List of boroughs and census areas in Alaska

The U.S. state of Alaska is divided into 19 organized boroughs and one Unorganized Borough. Alaska and Louisiana are the only states that do not call their first-order administrative subdivisions counties (Louisiana uses parishes instead).[1]

Many of the most densely populated regions of the state are part of Alaska's boroughs, which function similarly to counties in other states. However, unlike county equivalents in the other 49 states, the organized boroughs do not cover the entire land area of the state. The area not part of any organized borough is referred to as the Unorganized Borough. The U.S. Census Bureau, in cooperation with the state, divides the Unorganized Borough into 10 census areas, each roughly corresponding to an election district, thus totaling 29 county equivalents. However, these areas exist solely for the purposes of statistical analysis and presentation; they have no government of their own. Boroughs and census areas are both treated as county-level equivalents by the Census Bureau.

Some areas in the unorganized borough receive limited public services directly from the Alaska state government, usually law enforcement from the Alaska State Troopers and educational funding.

Six consolidated city-borough governments exist—Juneau City and Borough, Skagway Municipality, Sitka City and Borough, Yakutat City and Borough, Wrangell City and Borough, as well as the state's largest city, Anchorage. Though its legal name is the Municipality of Anchorage, it is considered a consolidated city-borough under state law.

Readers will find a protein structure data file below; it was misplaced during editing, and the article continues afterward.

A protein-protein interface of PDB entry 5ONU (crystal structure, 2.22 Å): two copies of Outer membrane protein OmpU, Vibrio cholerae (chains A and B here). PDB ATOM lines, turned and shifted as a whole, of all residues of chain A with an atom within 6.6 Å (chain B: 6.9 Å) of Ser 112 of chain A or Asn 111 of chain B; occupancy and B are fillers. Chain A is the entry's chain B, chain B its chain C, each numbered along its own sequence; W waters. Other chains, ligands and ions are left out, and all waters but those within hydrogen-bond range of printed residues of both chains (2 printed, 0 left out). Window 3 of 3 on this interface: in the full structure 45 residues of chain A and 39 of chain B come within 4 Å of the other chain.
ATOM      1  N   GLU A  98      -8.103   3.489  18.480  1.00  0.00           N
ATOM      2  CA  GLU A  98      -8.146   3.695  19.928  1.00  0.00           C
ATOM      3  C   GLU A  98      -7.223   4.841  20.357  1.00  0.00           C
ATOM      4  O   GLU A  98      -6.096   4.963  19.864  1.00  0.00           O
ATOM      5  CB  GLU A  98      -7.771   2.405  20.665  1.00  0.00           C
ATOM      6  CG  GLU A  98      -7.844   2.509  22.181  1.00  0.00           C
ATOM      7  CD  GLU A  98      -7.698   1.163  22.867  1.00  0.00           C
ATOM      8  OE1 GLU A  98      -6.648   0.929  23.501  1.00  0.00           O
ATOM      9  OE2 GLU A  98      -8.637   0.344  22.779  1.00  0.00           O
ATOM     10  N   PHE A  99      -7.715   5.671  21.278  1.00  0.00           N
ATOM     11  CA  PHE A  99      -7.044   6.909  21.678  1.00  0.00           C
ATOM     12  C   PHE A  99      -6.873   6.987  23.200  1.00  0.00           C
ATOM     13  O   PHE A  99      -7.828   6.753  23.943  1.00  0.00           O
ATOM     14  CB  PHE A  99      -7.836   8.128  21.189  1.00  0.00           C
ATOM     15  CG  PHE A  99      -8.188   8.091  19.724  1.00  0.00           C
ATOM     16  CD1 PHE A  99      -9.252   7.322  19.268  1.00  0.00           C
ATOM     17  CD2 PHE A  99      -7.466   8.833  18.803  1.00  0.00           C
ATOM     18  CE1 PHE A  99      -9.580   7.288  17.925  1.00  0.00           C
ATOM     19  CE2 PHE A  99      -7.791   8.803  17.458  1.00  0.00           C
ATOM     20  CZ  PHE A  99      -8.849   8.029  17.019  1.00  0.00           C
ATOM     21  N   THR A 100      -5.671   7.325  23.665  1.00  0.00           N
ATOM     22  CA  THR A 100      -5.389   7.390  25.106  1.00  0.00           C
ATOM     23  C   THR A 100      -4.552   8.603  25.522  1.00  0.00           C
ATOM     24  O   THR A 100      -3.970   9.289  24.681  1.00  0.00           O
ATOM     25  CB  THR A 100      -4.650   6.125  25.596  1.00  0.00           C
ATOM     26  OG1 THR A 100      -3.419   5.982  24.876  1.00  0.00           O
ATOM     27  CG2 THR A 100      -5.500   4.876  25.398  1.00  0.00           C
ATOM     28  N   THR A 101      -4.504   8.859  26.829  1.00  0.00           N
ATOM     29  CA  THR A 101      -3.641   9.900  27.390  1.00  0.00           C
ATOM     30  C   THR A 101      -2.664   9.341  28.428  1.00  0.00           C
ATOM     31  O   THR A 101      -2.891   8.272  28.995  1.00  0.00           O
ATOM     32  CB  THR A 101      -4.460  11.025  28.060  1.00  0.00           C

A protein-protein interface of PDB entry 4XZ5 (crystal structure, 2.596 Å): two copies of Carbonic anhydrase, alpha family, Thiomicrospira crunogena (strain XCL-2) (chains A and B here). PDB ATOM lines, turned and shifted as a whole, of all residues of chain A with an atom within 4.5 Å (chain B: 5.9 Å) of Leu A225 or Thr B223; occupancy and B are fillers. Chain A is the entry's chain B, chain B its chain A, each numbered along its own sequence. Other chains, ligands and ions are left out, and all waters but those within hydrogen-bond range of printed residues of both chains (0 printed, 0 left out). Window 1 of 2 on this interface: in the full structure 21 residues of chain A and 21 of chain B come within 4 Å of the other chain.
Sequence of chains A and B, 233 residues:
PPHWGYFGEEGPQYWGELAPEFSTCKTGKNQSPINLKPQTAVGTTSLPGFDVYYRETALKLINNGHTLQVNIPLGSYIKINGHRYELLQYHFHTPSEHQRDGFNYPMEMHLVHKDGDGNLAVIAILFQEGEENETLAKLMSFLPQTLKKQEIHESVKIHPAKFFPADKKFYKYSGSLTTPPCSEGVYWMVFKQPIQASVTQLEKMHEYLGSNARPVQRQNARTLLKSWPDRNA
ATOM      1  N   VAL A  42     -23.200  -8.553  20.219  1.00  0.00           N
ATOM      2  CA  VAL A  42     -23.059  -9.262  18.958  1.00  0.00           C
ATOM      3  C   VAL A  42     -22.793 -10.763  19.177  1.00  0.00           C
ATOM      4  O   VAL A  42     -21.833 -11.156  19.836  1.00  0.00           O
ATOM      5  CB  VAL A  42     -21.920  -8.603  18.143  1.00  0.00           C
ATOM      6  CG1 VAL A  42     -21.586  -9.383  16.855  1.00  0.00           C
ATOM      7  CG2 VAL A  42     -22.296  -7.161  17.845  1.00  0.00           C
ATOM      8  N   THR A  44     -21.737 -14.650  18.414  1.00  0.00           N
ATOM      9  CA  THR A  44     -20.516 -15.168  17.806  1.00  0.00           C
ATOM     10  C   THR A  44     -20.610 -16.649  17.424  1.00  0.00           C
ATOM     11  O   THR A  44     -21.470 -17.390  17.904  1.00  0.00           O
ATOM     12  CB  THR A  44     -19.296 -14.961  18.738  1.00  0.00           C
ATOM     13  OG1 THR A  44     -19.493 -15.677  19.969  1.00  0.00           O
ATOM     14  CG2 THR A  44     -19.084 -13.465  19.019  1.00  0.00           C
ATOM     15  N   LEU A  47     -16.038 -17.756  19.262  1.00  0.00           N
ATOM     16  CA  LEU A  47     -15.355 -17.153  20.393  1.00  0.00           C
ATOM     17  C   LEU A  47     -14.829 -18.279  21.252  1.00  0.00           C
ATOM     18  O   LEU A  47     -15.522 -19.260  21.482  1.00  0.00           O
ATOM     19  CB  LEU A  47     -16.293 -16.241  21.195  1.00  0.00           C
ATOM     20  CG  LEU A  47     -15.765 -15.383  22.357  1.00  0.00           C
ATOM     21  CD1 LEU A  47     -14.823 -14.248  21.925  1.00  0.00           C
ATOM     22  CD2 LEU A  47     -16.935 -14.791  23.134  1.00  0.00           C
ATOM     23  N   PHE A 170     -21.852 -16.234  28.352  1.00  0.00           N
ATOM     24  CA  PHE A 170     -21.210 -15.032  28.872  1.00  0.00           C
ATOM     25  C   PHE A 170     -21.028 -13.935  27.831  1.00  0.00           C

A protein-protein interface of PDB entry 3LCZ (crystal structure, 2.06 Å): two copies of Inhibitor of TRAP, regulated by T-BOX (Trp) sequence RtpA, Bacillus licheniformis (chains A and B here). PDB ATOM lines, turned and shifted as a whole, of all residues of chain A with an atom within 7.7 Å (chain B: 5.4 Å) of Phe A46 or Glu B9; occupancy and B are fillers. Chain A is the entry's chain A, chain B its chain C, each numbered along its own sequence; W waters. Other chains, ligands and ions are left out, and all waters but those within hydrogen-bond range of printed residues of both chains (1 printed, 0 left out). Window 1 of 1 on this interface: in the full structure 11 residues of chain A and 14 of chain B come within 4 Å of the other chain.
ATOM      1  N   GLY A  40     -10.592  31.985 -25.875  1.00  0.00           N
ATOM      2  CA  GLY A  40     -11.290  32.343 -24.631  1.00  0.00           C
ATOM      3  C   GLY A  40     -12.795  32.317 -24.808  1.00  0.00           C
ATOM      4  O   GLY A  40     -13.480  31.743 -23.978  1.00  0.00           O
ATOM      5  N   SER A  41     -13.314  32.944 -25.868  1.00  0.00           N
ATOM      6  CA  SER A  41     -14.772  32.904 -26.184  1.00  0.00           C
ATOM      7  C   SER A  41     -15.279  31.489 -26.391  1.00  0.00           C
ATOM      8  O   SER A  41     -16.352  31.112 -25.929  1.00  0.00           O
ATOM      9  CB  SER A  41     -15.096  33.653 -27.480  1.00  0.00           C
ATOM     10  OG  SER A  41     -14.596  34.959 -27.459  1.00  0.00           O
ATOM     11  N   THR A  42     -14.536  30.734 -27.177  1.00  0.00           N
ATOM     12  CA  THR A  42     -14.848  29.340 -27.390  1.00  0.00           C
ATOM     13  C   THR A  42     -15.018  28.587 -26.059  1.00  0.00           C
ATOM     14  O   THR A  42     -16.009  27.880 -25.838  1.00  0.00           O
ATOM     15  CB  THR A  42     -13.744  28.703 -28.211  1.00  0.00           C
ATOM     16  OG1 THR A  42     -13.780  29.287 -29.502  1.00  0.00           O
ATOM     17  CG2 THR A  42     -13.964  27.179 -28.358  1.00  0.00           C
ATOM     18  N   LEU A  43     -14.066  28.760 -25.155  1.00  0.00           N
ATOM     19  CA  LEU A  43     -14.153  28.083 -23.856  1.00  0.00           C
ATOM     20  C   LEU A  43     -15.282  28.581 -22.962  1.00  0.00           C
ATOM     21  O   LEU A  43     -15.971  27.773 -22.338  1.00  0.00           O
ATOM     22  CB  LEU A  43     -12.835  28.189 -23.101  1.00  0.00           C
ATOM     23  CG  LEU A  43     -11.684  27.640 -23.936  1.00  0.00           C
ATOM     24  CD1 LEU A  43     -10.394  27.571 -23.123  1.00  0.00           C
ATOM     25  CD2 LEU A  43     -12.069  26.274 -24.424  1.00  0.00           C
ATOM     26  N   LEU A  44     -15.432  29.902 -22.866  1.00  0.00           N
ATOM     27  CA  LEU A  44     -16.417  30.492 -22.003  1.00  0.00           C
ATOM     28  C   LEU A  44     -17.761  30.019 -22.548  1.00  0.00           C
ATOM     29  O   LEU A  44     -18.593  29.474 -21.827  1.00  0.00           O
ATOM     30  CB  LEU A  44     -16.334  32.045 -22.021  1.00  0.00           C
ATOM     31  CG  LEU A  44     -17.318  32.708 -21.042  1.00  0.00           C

The Federal Information Processing Standard (FIPS) 55-2,3,4 codes, which are used by the United States Census Bureau to uniquely identify states and counties, is provided with each entry.[2] Alaska's code is 02, so each code is of the format 02XXX. The FIPS code for each county equivalent links to census data for that county equivalent.

Boroughs and Census Areas of Alaska
Alaska boroughs and census areas
Borough • City-borough • Census area
LocationState of Alaska
Number19 Organized boroughs
10 Census areas
Populations(Organized boroughs): 662 (Yakutat) – 291,826 (Anchorage)
(Census areas):2,150 (Hoonah-Angoon) – 17,013 (Bethel)
Areas(Organized boroughs): 452 square miles (1,170 km2) (Skagway) – 88,817 square miles (230,030 km2) (North Slope)
(Census Areas): 3,760 square miles (9,700 km2) (Prince of Wales-Hyder) – 145,900 square miles (378,000 km2) (Yukon-Koyukuk)
GovernmentBorough government
SubdivisionsCommunities, consolidated city-borough

List of boroughs

FIPS code[3] Borough seat[1] Class
Established[1] Origin Etymology Density
Population[1] Area[1] Map
Aleutians East Borough 013 Sand Point Second 1987 - Its location in the east Aleutian Islands, which are themselves of uncertain linguistic origin; possibly derived from Chukchi word aliat ("island") 0.45 3,141 6,988 sq mi
(18,099 km2)
State map highlighting Aleutians East Borough
Anchorage 020 (Consolidated
Unified Home Rule 1964/1975 Anchorage Borough formed in 1964, merged with city in 1975 to form unified city-borough Derived from the presence of a safe place to anchor and unload supplies for construction of the Alaska Railroad circa 1913, thereby creating a community. 171.18 291,826 1,697 sq mi
(4,395 km2)
State map highlighting Anchorage
Bristol Bay Borough 060 Naknek Second 1962 - Named in 1778 by Capt. James Cook for George Digby, 2nd Earl of Bristol. 1.98 997 505 sq mi
(1,308 km2)
State map highlighting Bristol Bay Borough
Denali Borough 068 Healy Home Rule 1990 - From Denali, the tallest North American mountain, which means "great one" in the Dena'ina language 0.14 1,826 12,750 sq mi
(33,022 km2)
State map highlighting Denali Borough
Fairbanks North Star Borough 090 Fairbanks Second 1964 - Named for its borough seat of Fairbanks, named in turn for Charles Fairbanks (1852 - 1918), U.S. Senator from Indiana and vice president under Theodore Roosevelt, and for Polaris, the North Star 13.30 97,581 7,366 sq mi